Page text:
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The distribution of wealth and the marginal propensity to consume

Christopher Carroll, Jiri Slacalek (), Kiichi Tokuoka () and Matthew White ()

Quantitative Economics, 2017, vol. 8, issue 3, 977-1020

Abstract: In a model calibrated to match micro‐ and macroeconomic evidence on household income dynamics, we show that a modest degree of heterogeneity in household preferences or beliefs is sufficient to match empirical measures of wealth inequality in the United States. The heterogeneity‐augmented model's predictions are consistent with microeconomic evidence that suggests that the annual marginal propensity to consume (MPC) is much larger than the roughly 0.04 implied by commonly used macroeconomic models (even ones including some heterogeneity). The high MPC arises because many consumers hold little wealth despite having a strong precautionary motive. Our model also plausibly predicts that the aggregate MPC can differ greatly depending on how the shock is distributed across households (depending, e.g., on their wealth, or employment status).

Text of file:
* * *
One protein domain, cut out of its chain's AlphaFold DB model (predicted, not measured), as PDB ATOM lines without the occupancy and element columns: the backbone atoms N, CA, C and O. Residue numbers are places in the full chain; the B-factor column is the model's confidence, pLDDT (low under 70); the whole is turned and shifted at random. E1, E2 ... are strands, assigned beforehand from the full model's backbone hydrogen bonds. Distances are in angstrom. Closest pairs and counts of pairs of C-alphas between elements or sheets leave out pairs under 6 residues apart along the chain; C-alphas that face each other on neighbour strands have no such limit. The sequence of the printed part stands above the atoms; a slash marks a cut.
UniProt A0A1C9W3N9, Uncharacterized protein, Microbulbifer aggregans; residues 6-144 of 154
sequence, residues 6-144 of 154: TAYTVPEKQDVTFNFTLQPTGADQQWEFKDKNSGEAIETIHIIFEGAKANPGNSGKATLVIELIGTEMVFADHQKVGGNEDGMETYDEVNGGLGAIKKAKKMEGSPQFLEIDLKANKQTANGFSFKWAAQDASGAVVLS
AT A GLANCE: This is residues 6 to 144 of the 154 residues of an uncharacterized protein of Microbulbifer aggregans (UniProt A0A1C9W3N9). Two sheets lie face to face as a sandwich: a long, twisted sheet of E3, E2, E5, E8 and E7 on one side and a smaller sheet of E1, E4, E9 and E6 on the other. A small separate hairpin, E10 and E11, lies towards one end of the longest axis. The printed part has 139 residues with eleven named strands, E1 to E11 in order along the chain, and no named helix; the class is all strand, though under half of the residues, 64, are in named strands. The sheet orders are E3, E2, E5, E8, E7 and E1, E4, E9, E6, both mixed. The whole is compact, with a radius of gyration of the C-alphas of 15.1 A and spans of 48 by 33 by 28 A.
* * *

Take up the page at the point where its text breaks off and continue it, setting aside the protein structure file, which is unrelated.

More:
Date: 2017
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Working Paper: The Distribution of Wealth and the Marginal Propensity to Consume (2014) Downloads
Working Paper: The distribution of wealth and the marginal propensity to consume (2014) Downloads
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